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Human Writes Tip Of The Week

 

February 27, 2017

 How to Avoid Communication Mishaps in the Workplace 

 

We communicate with loved ones, friends, coworkers and even strangers at the bus stop, but do you every stop to consider how effective we really are when communicating?  Are you clear?  Direct?  Respectful?  Empathetic?  Do you say exactly what you mean so that your message is conveyed in the manner n which you intended?  Does your body language match your verbal language?  Do you listen with the intent to understand?  Effective communication in the workplace helps managers and employees create productive and efficient teams.  It creates trust and reduces competition within or among departments - employees know their roles and know they are valued.

Here are a few examples of effective communication skills for the workplace:

  1. Be a good listener.  Listen with the intent to understand rather than the intent to reply.  Being a good listener is the first step in becoming a good communicator.
  2. Be clear, direct and concise.  If you are unclear, indirect or ramble on, you are certain to lose your audience and your message.  To help with this, think about what you want to say before you say it.
  3. Body language.  Make sure that your eye contact, hand gestures, facial expressions and tone of voice match the verbal message you are trying to convey.  A relaxed demeanor will make you approachable and encourage people to listen to you.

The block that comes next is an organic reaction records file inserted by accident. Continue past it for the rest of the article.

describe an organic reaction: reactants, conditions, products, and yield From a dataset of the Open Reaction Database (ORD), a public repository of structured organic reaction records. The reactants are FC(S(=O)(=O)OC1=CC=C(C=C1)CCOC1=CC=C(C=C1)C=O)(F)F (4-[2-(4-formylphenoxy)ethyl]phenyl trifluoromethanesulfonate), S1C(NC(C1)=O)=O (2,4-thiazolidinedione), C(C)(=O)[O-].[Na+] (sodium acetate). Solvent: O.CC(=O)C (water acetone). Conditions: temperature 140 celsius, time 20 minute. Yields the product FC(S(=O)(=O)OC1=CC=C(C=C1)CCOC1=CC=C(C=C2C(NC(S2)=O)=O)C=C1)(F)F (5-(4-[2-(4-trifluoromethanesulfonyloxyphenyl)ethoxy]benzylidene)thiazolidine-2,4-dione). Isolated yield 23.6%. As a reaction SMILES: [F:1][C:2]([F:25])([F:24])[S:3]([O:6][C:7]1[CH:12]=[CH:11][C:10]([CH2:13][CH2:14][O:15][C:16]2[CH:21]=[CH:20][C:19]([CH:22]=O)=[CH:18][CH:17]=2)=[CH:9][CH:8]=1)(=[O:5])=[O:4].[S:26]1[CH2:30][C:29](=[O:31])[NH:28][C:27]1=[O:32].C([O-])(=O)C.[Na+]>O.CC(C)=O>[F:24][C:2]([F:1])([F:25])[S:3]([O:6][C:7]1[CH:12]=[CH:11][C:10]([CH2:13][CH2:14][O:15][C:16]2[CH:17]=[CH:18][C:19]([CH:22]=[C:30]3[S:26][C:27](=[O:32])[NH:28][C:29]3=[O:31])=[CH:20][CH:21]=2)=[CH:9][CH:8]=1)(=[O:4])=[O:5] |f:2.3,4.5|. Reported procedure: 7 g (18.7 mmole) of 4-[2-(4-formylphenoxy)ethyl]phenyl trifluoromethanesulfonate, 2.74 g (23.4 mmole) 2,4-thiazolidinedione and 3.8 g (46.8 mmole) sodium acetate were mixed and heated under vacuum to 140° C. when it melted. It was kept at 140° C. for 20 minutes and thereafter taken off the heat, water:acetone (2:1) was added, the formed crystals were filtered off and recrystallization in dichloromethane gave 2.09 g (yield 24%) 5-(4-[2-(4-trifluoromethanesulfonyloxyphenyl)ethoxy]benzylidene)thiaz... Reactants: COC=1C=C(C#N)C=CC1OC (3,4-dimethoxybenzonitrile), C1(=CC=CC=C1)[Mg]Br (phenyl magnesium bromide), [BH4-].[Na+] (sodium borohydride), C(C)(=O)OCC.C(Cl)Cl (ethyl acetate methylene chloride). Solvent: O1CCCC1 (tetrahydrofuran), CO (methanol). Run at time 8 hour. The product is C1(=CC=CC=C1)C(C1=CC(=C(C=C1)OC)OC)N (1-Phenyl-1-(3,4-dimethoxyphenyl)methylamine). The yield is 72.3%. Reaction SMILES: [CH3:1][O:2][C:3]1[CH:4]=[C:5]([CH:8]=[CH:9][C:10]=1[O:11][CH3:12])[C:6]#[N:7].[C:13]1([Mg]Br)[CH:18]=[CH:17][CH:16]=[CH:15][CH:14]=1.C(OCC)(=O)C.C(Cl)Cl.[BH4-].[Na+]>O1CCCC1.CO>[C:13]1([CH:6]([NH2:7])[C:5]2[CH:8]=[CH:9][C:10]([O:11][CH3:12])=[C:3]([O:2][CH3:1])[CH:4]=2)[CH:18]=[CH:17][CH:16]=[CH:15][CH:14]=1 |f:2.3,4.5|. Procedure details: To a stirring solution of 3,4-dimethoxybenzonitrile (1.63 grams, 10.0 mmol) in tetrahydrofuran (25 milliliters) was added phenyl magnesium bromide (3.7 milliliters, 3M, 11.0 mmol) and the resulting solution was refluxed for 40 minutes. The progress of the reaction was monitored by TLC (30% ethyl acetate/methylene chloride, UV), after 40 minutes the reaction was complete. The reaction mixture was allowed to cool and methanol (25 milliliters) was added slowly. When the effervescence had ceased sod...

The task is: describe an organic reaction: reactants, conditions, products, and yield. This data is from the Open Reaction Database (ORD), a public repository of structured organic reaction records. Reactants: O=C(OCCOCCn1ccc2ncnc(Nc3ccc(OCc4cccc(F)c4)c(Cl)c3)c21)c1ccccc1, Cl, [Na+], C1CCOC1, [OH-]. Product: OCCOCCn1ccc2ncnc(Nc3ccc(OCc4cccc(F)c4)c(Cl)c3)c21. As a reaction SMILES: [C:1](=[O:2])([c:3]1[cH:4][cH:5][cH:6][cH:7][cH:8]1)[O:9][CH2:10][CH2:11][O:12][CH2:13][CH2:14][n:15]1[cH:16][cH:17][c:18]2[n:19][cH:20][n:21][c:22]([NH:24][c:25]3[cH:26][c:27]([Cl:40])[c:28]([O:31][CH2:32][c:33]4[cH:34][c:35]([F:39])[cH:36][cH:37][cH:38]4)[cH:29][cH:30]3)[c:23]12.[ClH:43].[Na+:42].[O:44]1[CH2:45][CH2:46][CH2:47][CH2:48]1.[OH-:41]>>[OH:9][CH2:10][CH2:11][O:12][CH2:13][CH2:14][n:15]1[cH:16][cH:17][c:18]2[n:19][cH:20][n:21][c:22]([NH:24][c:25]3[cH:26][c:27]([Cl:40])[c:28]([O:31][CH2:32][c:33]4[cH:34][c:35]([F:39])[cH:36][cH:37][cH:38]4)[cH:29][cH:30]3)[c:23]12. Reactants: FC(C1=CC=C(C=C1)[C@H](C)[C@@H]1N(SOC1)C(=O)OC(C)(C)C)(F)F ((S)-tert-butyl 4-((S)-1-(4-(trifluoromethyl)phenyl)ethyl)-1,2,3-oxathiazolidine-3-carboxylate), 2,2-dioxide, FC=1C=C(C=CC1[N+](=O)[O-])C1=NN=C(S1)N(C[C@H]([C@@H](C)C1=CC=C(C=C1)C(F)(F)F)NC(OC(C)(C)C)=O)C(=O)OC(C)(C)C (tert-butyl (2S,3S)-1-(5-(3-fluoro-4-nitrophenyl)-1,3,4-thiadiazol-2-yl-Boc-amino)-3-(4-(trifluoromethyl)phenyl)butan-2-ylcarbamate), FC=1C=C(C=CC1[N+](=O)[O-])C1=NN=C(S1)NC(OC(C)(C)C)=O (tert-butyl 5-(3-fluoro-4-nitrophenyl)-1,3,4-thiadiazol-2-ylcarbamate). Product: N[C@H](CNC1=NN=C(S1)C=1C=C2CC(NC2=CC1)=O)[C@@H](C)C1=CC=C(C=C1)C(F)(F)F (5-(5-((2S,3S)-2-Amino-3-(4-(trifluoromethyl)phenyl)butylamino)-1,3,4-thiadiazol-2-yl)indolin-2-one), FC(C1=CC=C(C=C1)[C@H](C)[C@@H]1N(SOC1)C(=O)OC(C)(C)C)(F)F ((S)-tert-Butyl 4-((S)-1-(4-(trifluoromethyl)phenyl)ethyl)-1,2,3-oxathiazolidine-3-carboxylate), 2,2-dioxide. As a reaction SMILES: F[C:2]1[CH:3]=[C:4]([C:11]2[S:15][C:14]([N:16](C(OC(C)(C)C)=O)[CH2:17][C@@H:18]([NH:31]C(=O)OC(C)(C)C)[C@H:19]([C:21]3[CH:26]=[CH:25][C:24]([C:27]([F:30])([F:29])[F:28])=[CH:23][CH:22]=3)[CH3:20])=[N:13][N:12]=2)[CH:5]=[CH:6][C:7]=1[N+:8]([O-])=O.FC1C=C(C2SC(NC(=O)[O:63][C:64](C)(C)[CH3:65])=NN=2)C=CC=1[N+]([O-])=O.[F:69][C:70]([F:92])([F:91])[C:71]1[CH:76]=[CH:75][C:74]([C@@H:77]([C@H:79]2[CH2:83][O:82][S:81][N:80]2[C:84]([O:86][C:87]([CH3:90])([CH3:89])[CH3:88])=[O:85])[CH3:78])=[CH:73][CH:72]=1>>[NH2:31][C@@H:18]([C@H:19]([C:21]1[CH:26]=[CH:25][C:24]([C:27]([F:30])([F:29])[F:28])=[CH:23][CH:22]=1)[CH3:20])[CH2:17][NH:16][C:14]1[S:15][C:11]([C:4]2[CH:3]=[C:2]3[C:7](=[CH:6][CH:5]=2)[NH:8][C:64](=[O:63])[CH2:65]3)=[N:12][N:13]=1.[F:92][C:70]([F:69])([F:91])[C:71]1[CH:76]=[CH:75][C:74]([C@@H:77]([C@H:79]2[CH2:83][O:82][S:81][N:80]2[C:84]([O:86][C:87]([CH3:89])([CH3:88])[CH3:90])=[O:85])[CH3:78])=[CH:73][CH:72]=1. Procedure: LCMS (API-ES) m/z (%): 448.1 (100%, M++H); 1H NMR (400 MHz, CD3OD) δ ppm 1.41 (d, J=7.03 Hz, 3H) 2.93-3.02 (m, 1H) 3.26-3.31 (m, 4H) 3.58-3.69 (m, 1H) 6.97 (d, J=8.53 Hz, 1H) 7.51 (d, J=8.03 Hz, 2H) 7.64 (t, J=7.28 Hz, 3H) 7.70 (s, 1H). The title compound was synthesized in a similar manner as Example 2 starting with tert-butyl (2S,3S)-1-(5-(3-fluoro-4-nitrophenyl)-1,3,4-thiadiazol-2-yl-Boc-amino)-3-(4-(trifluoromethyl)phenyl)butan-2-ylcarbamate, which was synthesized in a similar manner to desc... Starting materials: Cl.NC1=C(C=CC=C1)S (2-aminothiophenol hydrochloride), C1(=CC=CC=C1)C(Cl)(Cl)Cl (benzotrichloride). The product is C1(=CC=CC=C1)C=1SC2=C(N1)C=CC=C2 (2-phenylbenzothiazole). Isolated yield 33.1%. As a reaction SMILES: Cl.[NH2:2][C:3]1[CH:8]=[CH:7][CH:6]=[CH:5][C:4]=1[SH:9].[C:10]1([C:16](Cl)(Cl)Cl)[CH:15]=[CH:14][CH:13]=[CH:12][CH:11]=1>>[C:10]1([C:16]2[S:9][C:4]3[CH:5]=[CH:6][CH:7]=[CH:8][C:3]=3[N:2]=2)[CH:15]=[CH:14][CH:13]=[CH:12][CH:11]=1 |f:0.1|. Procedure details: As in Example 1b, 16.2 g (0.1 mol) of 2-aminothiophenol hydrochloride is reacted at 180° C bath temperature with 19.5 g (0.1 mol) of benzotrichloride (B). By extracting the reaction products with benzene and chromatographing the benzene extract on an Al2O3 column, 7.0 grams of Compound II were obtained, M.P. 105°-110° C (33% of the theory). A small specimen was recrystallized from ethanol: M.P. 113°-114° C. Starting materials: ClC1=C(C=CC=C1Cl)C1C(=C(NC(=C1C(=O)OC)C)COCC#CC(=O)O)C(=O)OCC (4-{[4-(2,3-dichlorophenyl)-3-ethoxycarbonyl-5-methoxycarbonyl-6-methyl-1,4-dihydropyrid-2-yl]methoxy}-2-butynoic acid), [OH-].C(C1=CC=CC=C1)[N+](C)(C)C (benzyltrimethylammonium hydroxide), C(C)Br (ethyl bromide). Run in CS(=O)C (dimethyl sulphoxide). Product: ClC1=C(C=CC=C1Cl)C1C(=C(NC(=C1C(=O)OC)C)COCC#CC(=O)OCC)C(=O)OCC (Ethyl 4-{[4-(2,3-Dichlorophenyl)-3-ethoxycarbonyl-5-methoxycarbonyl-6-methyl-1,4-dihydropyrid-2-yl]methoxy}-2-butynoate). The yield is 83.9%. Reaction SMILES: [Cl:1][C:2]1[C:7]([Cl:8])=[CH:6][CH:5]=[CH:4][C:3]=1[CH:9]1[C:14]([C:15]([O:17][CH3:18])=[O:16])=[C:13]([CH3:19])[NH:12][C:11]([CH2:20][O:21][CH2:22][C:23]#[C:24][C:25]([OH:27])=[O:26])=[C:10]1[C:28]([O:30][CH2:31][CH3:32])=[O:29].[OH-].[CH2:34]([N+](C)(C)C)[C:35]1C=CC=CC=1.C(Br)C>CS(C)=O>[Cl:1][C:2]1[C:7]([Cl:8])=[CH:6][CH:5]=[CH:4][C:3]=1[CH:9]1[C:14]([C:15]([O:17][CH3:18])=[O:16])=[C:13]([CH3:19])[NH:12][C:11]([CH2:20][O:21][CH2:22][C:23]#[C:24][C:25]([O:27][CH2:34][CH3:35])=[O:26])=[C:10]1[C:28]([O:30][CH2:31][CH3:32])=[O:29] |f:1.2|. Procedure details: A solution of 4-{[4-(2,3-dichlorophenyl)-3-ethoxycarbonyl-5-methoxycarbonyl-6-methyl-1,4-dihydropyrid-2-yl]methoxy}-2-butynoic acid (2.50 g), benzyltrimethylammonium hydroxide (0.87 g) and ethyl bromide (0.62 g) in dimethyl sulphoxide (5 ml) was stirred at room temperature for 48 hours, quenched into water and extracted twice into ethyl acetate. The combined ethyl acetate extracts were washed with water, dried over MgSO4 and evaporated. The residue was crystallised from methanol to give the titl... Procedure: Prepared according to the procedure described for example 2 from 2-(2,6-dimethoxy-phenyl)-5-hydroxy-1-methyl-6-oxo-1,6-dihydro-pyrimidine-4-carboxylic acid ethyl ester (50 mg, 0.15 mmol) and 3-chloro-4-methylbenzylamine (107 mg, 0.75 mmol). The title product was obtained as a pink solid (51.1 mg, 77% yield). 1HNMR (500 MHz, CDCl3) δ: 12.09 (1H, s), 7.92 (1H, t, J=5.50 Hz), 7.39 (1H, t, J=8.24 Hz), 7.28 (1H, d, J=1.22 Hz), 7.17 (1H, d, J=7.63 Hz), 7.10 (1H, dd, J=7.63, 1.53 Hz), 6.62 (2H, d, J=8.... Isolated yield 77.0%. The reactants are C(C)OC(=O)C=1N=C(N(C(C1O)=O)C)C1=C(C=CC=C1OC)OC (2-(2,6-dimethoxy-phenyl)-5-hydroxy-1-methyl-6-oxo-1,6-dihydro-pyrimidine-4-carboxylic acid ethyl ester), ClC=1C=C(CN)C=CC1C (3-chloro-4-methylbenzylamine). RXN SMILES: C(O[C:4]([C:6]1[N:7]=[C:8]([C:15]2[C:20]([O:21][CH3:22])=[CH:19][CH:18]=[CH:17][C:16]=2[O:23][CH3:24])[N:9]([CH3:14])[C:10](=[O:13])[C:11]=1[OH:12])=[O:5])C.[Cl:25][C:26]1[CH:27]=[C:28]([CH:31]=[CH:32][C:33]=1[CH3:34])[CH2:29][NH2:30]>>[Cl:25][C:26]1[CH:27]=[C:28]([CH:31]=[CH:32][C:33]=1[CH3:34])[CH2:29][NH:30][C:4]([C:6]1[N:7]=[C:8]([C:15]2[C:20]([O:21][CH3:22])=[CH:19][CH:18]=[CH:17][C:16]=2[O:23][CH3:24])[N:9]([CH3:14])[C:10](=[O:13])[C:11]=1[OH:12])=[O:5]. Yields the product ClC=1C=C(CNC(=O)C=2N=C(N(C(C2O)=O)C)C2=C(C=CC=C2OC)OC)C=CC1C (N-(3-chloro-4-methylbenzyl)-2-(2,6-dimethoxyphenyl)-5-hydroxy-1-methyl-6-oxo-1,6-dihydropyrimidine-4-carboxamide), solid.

4. Be empathetic.  Even if you disagree with the person, it is important to listen and understand their point of view.  Lean to disagree without being disagreeable.
  5. Be nice.  Kindness goes a long way in effective communication.  If you cannot say something nice, perhaps this is a good time to take a step back and be quiet.
  6. Talk to each other.  Technology has given us click-of-a-button speed and we love it.  However, some information is better understood in a face-to-face meeting.  Too often the intent of a message gets lost in translation when delivered electronically.  You cannot understand body language, tone, facial expressions, emotion, or attitude in an email.
  7. Be consistent.  Information should be conveyed clearly and consistently so that everyone is receiving the same necessary information it creates confusion and distrust.
  8. Have an open door policy.  Employers appreciate being able to not only address big problems with upper management, but also small issues.
  9. Be patient.  All people do not have the same communication style or preference.  Today's workplace is very multi-cultural and you have to be mindful of the cultural differences in communicating. 
  10. Provide feedback.  Develop ways to respectfully give and receive feedback.  Sometimes a simple "good job" goes a long way.

 

The Illinois Department of Human Rights' Training Institute offers a variety of trainings centered on reducing friction in the workplace by learning to communicate effectively.  Check out our website for a list of course offerings.. 

  

  For information on events and training, check out our Facebook and Eventbrite pages.